How I ended up moving to Australia and becoming a citizen

[Transcript of video recorded on 11 April 2020]

This is the story of how I, an American/Peruvian, ended up moving to Australia and becoming a citizen.

Today is a very special day because it marks the 11th anniversary of the day I first moved to Australia. If someone had told me that day in 2009 that I was still going to be here 11 years later, I don’t think I would’ve believed them. So, what’s the story? Stick around and find out.

[Intro animation]

Hi, I’m Leslie and I am a life coach based here in Brisbane. I’m originally from the US. I’m also Peruvian and I’ve lived in a few different countries. But Australia is where I’ve lived the majority of my adult life.

I became an Australian citizen in 2014 and since becoming a citizen I’ve gotten married. I’ve had a child. I’ve changed careers and started a business. So a lot of things have happened since I officially became an Australian. However, the lead-up to that is something people ask me about a lot. I didn’t move here for a job and I wasn’t even in a serious relationship when I decided to come here. I’ve never been in the military either. I say that because those are some of the assumptions people make when I tell them that I live here. So, here’s the story:

I spent the early to mid 2000’s in and out of Europe: Traveling, studying, working… and in the beginning of 2007 I had planned to move to Edinburgh, Scotland…because I LOVE Edinburgh, but a couple of weeks after I arrived, I ended up getting back together with my Ex-boyfriend, who was English.  So I got on a train to England, to York, and moved in with him. I got a job with Network Rail, and I had a nice time but I knew I couldn’t legally stay in the UK unless we got married, which we did NOT want to do, and we eventually broke up again.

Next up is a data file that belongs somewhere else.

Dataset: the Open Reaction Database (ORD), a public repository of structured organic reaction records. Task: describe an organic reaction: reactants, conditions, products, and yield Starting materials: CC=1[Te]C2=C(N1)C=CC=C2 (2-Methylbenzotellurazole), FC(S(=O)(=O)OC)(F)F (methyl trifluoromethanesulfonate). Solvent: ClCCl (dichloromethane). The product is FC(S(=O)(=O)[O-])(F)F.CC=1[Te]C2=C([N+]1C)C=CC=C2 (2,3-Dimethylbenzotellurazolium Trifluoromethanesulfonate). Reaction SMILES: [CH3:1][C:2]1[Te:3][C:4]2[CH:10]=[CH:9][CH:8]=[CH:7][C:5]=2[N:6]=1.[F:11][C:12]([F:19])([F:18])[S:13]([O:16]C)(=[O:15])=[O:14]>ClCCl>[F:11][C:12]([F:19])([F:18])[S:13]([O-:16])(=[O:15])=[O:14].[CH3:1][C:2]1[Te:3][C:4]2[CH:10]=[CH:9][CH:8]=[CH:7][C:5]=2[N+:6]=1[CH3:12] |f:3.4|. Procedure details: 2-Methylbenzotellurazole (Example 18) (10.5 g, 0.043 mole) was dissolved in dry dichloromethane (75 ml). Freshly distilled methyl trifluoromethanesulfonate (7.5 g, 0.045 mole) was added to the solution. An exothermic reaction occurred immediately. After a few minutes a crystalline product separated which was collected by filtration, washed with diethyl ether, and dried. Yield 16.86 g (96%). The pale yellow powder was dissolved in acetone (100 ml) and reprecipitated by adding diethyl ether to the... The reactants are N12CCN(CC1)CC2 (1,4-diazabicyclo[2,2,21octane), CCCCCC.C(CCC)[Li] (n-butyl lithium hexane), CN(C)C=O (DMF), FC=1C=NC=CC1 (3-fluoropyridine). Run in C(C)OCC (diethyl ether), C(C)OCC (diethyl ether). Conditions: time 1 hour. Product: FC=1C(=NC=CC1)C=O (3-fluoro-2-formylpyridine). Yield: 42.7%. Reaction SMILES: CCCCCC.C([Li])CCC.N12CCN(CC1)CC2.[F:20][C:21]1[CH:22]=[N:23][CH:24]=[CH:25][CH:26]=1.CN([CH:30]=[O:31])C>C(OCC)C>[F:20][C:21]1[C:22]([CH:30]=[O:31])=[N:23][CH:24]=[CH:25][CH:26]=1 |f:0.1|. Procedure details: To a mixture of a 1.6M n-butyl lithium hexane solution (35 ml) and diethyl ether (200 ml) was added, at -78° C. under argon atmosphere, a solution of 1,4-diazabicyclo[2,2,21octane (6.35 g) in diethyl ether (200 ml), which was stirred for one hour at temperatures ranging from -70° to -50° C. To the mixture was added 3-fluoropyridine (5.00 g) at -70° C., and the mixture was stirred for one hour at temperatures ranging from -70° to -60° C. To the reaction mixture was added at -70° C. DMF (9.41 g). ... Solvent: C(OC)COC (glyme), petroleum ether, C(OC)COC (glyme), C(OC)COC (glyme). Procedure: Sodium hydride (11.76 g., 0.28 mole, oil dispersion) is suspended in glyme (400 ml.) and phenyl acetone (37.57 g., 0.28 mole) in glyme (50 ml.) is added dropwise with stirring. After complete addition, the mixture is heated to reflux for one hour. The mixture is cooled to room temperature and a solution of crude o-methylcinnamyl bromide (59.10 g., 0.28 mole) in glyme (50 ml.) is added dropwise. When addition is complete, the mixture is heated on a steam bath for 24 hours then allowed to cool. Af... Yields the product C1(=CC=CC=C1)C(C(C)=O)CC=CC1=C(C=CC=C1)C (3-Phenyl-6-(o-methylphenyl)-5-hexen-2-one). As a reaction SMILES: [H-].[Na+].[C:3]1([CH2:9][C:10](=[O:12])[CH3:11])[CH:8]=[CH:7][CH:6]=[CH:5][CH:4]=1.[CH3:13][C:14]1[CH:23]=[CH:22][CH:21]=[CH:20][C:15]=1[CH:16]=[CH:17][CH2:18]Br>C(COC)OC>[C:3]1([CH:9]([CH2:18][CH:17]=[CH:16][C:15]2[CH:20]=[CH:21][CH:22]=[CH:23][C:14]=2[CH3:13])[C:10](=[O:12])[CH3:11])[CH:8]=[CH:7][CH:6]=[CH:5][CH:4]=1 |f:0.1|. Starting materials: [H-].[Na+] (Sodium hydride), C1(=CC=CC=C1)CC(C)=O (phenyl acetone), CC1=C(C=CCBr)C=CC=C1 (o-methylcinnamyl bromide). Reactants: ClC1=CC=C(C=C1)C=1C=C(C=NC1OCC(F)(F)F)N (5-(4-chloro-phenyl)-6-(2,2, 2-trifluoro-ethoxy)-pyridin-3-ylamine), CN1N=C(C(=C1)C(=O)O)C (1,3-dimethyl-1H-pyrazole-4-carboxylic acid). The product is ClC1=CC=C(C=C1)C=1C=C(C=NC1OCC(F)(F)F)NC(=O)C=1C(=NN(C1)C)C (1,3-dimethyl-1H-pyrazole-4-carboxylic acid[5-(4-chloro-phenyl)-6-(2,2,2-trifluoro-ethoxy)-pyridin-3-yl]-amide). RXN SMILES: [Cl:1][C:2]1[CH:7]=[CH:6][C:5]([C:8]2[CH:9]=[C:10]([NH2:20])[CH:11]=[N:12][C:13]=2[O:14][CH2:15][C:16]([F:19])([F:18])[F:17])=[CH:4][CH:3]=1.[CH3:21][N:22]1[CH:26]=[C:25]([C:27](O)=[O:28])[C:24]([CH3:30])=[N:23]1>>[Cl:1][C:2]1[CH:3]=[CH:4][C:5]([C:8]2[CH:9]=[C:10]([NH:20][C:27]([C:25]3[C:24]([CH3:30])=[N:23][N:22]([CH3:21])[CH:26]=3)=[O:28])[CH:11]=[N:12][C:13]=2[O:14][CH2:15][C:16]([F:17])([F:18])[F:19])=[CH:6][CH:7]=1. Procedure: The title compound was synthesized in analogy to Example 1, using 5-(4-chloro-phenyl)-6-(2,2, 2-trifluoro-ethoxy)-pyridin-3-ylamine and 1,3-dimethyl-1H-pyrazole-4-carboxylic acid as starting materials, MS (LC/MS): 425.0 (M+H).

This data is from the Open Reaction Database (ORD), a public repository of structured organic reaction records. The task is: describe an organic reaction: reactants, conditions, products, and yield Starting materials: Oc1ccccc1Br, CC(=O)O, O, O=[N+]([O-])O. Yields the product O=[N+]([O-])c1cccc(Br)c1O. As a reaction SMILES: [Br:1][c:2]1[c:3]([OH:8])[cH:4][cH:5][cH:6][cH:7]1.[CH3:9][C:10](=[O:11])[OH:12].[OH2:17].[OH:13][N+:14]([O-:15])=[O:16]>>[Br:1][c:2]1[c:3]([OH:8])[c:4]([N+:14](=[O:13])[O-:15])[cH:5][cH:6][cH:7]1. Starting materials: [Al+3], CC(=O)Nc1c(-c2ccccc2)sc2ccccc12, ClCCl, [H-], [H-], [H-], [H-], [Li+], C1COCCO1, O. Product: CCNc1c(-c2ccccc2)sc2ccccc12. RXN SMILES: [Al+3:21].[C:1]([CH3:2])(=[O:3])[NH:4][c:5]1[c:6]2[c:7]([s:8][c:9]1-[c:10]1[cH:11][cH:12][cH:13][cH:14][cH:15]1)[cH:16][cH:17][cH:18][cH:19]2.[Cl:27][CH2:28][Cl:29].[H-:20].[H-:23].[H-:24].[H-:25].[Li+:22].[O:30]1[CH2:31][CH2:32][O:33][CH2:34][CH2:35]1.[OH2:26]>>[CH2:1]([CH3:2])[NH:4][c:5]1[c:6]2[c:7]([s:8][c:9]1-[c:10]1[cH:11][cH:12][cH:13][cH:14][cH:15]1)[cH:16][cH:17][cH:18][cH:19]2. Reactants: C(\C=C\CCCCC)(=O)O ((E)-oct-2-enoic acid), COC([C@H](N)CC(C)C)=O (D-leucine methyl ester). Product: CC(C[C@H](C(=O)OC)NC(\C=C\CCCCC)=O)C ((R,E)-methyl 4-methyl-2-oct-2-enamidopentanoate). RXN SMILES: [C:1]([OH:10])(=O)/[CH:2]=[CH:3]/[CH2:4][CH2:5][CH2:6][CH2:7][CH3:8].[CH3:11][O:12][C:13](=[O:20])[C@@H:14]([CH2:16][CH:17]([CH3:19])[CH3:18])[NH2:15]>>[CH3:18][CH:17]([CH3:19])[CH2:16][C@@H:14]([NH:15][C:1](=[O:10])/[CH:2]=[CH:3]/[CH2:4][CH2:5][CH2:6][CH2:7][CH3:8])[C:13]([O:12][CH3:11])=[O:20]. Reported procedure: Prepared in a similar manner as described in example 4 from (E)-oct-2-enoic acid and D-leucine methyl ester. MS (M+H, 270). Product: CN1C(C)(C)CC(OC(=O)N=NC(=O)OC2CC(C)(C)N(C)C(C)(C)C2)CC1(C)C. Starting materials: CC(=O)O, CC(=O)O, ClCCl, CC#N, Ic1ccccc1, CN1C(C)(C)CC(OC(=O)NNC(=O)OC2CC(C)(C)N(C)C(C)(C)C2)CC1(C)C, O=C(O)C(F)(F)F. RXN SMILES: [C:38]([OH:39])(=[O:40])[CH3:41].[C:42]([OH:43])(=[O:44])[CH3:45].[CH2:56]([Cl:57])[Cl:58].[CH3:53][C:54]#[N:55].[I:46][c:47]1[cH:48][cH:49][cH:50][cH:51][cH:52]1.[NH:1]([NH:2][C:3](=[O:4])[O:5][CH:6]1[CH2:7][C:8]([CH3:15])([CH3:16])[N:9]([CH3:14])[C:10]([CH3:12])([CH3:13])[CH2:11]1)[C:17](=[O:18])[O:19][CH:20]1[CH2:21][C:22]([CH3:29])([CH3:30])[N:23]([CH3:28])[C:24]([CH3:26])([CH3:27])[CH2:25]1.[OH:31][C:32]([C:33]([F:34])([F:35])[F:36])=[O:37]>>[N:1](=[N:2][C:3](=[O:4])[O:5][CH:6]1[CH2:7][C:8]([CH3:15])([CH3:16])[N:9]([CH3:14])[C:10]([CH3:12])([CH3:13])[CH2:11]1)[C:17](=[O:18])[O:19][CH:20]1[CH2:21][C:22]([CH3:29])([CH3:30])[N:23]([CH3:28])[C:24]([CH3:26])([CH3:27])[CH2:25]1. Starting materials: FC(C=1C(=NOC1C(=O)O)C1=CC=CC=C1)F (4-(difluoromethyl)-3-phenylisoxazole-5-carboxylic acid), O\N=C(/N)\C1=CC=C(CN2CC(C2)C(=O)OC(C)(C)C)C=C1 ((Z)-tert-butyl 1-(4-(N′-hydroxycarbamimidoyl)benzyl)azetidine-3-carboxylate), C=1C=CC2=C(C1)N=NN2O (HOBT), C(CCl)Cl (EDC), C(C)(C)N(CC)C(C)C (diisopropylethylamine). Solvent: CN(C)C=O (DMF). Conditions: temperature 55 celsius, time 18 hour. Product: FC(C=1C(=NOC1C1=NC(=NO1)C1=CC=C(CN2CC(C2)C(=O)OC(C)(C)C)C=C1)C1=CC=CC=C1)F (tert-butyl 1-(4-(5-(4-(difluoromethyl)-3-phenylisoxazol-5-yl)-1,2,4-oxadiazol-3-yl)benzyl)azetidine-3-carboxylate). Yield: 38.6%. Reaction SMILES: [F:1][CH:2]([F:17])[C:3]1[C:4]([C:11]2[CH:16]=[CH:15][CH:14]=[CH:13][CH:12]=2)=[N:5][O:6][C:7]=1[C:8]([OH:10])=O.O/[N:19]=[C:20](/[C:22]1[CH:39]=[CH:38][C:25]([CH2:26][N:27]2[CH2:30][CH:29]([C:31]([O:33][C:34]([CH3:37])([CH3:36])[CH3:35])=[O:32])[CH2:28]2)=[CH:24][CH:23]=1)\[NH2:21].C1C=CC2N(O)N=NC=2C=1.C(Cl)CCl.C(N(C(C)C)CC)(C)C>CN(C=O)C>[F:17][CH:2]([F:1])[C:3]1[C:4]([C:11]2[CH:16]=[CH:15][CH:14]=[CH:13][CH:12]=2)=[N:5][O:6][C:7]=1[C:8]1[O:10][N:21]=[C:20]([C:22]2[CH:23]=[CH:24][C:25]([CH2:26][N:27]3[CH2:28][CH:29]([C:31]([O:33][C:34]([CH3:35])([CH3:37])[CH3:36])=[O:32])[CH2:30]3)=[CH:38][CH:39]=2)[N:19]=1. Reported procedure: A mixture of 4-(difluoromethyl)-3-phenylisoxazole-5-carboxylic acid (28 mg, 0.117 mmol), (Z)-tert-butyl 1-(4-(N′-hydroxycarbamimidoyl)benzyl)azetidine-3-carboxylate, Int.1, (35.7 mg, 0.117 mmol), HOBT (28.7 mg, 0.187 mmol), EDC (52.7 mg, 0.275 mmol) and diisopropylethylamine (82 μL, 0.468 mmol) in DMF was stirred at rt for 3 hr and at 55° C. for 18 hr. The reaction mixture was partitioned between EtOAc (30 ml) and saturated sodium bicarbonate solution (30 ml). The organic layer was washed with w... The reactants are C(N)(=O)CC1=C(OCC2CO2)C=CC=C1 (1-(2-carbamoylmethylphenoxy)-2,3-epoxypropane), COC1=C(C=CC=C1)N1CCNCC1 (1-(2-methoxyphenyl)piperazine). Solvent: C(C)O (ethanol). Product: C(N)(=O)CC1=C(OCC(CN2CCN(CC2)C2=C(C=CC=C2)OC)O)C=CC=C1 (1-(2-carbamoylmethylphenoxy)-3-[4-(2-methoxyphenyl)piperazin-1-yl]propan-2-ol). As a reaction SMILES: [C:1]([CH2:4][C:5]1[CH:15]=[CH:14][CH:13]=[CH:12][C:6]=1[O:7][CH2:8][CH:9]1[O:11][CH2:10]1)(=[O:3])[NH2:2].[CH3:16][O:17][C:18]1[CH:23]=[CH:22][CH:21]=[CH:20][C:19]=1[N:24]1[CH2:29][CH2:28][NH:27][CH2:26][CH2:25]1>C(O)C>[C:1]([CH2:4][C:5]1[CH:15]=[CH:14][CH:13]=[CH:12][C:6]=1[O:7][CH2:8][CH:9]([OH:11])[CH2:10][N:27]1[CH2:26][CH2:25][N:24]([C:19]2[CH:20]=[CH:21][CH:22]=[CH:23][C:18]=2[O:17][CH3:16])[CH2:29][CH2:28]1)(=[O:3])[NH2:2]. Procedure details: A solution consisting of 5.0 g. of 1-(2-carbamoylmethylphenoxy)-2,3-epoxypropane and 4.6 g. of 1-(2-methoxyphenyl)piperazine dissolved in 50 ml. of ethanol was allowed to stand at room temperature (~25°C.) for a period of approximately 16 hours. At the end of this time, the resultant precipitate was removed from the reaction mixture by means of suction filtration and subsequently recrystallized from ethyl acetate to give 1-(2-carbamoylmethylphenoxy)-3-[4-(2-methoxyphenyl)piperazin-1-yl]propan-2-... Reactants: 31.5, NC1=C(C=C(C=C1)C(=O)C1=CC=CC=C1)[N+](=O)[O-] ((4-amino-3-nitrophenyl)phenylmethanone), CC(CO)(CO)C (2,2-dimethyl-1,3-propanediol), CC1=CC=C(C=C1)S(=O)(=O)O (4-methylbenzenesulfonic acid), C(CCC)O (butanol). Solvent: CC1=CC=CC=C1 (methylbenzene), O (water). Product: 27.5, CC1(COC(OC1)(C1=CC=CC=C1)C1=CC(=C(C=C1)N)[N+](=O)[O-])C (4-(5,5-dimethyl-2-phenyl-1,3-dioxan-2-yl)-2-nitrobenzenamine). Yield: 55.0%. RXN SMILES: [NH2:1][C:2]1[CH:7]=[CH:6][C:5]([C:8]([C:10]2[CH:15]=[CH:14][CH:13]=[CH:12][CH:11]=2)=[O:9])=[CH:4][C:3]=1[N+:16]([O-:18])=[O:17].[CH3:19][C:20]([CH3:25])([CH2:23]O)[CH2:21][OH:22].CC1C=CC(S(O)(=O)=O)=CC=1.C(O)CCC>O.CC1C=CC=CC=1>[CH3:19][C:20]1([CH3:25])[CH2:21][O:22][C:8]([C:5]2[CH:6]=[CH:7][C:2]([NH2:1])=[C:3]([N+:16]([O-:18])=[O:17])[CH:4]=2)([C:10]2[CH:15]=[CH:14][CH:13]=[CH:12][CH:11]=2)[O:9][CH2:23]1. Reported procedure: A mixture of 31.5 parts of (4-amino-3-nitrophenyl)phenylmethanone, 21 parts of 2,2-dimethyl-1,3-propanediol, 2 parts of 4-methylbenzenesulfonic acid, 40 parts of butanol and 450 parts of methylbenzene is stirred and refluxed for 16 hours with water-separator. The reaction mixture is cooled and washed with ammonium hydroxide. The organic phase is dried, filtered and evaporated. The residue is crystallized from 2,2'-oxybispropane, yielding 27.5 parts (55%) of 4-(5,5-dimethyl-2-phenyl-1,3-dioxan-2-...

I wanted to live somewhere more interesting and at the time it was a toss-up between Morocco, Turkey, Dubai and somewhere in Southeast Asia. In the end, I chose Vietnam. I did spend some time in the Middle East on my way there, I entered Southeast Asia through Singapore and travelled through Malaysia, Thailand and Laos before entering Vietnam and eventually setting myself up in Saigon, or Ho Chi Minh City. 

I was in Ho Chi Minh City for 4 months before I started looking for work and at some point I got on a bus to Cambodia, and ended up in Siem Reap, which is homebase for people visiting the temples at Angkor Wat.

Back then, I was very much a solo traveler [check out my video about that], and I was staying in this lovely little guesthouse where I met three Aussie guys from Melbourne. We hung out, traveled to Phnom Penh together, I finally got to eat a tarantula… and I became quite “friendly” with one of them. 

Tarantula eating pic